Hell, even Hearthstone's developers are publicly commenting that they don't support Blizzard's actions.

During an interview at BlizzCon, Hearthstone game director Ben Lee and creative director Ben Thompson admitted that they wished Blizzard execs had handled the Hong Kong powder keg with more care.

And yet the rage continues, as do the protests, all because Blizzard kept tripping over its own feet in handling all of this.

Filed Under: allen brack, blitzchung, blizzcon, free speech, hong kong
Companies: blizzard


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  1. icon
    Scary Devil Monastery (profile), 8 Nov 2019 @ 3:10am

    Re: Re: Re: Re:

    "So... They got was was comin' to them?"

    Harsh as it may sound? Yes.

    If I know for a fact that the land I'm sitting on will be marched over by a horde of heartless bureaucrats to whom life and liberty are curse words and that my choices are to live in oppression, resist and die...or leave, then i opt for the last choice unless I'm willing to be a martyr or believe I have a decent shot at sparking an effective revolution.
    And in that hypothetical revolution...if this story was "Braveheart" it would be one where William Wallace had to revolt against King Edward on his lonesome with all the other scots still being on the King's side.

    This is not a military coup. It's not a foreign invasion. It's not ISIS storming across the border in a sudden unexplicable surge nor a famine-based tribal migration.
    It's the expiry of the lease on property which was originally forcibly established at the point of a cannon by the western drug cartels of the 18th century during the Opium wars.

    Vox Populi, Vox Dei only works in a nation based on democratic values. In a dictatorship all it means is some labor camp in northern china gets more manpower. Standing up in a protest on the streets of Hong Kong doesn't mean you are a brave person willing to suffer some tear gas and beatings in order to bring your rights to the table. It just means you provide the government with the identity of anyone unwilling to submit so an example can be made.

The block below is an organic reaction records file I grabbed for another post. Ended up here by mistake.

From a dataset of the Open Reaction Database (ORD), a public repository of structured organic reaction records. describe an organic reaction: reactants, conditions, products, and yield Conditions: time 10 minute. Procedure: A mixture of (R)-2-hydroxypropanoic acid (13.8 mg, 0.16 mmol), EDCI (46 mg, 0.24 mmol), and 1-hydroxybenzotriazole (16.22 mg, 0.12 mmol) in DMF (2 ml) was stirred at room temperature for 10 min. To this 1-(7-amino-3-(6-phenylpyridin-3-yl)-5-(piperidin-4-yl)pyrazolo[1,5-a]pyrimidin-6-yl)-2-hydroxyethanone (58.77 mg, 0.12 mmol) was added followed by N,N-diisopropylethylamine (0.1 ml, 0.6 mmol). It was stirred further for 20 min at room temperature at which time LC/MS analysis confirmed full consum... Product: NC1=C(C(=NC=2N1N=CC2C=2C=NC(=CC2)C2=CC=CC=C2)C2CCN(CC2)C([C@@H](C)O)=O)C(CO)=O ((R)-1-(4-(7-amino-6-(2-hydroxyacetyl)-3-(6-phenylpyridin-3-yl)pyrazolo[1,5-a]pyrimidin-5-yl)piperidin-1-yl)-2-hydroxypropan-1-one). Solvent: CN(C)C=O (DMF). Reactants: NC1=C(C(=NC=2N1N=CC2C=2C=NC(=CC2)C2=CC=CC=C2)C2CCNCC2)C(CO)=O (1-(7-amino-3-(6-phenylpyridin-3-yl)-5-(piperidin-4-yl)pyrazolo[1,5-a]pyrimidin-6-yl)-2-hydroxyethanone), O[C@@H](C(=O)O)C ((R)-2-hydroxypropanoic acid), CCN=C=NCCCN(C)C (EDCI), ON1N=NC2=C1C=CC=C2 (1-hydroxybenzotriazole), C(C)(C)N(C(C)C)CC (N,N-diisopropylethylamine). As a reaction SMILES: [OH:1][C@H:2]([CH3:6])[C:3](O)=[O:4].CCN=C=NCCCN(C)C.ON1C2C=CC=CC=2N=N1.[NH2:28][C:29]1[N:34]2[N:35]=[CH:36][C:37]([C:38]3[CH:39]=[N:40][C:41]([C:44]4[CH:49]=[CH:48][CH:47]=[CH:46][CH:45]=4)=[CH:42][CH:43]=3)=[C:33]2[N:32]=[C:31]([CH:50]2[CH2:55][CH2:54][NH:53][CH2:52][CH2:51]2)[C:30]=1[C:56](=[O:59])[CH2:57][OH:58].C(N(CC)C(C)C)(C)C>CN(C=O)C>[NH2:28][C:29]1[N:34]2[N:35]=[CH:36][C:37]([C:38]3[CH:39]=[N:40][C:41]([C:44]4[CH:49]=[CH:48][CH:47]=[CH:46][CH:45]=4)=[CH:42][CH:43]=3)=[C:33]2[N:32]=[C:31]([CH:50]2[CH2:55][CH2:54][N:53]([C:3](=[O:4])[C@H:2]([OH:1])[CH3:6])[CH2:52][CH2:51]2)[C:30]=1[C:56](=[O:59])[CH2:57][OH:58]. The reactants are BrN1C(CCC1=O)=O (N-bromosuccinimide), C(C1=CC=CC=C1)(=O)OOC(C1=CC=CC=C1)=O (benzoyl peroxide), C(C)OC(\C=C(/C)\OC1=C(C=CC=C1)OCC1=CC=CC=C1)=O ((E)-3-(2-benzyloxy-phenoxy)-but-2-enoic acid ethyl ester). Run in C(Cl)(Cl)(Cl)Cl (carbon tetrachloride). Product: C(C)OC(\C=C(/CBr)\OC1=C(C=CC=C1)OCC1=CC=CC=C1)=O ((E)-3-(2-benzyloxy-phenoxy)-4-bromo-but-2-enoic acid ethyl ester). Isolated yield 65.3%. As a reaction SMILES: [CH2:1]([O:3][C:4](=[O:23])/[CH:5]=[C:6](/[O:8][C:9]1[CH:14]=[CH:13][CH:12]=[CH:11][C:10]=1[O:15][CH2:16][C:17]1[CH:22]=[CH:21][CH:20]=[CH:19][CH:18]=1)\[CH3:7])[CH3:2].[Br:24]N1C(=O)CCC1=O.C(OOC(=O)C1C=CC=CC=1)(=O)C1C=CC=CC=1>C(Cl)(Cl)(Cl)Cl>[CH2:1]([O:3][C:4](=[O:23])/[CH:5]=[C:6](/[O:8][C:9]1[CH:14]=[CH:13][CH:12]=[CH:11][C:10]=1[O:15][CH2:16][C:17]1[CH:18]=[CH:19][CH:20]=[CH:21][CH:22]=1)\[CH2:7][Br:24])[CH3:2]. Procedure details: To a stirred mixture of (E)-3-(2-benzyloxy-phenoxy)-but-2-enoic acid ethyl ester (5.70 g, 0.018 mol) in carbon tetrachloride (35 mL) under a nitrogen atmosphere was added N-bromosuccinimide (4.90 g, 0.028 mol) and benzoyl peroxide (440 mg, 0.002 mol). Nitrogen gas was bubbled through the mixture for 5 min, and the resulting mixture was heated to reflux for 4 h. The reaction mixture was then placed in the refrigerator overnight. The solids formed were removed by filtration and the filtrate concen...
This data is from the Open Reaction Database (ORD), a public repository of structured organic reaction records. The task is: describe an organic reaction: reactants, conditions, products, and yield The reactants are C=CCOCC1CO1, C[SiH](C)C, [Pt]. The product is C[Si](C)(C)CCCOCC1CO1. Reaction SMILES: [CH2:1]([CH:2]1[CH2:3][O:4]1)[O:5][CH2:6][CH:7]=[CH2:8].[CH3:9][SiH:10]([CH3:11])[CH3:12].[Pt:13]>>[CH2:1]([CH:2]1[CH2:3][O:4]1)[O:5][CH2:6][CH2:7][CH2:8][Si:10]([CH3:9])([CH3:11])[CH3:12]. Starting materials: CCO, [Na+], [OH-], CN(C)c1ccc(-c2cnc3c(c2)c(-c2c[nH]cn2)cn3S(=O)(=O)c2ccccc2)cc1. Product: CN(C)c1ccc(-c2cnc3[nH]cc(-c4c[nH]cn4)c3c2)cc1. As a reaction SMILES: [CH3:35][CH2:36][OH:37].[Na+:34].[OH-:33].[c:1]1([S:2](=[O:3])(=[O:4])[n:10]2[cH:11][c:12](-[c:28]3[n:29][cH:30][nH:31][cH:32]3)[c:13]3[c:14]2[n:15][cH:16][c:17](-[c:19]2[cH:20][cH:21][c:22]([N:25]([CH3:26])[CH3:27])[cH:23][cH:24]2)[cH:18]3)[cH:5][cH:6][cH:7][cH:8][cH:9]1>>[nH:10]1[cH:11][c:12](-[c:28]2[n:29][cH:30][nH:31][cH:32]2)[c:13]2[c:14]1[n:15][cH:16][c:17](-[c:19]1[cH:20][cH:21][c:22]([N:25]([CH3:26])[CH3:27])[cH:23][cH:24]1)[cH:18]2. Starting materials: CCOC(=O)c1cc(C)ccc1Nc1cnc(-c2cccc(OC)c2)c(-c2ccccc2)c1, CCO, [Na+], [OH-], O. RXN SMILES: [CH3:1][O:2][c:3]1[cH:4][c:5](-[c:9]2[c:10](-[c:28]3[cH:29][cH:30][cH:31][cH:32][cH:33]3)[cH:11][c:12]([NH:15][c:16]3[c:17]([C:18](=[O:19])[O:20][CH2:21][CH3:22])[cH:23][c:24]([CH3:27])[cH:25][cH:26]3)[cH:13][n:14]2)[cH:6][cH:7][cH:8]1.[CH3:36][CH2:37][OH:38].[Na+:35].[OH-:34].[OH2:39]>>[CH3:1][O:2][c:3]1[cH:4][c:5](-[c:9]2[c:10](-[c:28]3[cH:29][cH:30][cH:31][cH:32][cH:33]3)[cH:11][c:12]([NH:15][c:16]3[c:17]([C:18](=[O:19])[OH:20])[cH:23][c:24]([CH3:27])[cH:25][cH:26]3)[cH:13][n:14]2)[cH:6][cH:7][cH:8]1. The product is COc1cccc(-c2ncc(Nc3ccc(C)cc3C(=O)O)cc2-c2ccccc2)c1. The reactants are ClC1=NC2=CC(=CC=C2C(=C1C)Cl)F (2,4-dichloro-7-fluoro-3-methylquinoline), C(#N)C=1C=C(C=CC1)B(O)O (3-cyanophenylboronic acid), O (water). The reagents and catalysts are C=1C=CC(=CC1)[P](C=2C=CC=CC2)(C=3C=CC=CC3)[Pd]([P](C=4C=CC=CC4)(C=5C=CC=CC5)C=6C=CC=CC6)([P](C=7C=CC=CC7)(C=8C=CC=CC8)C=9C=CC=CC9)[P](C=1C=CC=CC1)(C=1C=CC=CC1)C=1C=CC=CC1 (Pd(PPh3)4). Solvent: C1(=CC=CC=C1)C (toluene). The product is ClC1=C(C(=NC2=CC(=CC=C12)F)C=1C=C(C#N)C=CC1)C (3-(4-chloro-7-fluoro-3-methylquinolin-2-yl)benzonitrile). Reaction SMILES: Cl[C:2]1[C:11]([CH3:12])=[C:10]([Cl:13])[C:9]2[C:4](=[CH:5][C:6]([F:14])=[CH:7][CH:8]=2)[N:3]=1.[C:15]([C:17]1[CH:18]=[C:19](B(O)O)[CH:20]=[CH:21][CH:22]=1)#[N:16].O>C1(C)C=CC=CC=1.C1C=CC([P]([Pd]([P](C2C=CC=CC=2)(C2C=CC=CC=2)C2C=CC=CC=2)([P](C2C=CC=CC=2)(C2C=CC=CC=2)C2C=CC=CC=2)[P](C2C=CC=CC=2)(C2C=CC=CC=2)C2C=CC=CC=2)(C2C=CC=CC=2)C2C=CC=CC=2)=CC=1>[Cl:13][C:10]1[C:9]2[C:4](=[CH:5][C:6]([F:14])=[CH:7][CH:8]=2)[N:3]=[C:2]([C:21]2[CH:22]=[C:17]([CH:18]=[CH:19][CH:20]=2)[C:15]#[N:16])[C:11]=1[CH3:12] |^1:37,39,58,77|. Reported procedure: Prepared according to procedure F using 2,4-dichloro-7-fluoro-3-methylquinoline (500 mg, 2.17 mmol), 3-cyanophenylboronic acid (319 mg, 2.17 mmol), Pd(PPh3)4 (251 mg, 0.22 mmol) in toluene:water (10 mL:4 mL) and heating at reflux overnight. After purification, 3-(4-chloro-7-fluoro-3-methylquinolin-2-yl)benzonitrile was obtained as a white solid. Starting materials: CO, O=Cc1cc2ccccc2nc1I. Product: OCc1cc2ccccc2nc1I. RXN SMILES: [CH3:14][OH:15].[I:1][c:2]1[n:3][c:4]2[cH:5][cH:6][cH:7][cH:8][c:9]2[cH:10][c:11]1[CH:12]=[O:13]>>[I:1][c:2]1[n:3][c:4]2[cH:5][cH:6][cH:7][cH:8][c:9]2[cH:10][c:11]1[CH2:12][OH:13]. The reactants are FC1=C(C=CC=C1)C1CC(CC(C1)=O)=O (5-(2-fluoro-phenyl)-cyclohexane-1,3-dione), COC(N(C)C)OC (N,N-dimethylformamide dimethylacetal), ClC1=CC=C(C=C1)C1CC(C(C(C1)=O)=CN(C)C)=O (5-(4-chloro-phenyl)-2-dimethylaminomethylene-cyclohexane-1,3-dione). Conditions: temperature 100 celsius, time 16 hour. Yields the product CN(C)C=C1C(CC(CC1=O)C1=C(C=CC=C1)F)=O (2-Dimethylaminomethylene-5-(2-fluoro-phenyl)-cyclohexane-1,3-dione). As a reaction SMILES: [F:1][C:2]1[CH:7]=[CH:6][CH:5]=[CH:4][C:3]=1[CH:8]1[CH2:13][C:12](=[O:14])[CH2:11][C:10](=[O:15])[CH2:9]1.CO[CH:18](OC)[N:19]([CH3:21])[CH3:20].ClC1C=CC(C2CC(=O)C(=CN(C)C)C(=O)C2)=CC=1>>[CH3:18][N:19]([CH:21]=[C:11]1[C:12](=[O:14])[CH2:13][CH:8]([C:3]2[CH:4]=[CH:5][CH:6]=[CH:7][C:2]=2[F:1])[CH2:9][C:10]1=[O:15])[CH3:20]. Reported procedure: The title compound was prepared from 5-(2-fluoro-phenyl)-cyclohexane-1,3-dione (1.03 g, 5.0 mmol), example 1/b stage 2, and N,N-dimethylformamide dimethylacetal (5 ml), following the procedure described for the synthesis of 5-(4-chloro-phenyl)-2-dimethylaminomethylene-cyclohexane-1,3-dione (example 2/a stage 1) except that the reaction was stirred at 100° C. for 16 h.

"And so it's wrong for anyone outside of China to express their support for them? Because they are stupid for wanting a better deal."

    I'm sorry, by "express support" do you mean "Threaten China with a war of aggression spearheaded with enough armed forces to actually win" or do you mean "Nod our heads in sympathy and mouth a few empty words" which is tantamount do doing nothing?

    Unless we're willing to actually invade China and stick around for a thousand years until it has adopted western social values then the best we CAN do to offer support would be to tell the protestors "We've got room in the west, and we can always use more people who believe in democracy and freedom".

    I don't think it's wrong to "express support". I just think it's hypocrisy of the highest order since the only thing our "support" will accomplish is what it's done for Tibet over the last 70 years - not a damn thing. At best we get to pin a label to our lapels saying "We Care" which lets us to conveniently put our conscience right back to sleep.

    Those protesters currently waving their arms on the streets of hong Kong "lost" something they never really had and never could expect to retain. Right now there are two options where they recover those rights. One is which where they go some other place than China. The other one is where we threaten to start world war 3 on their behalf.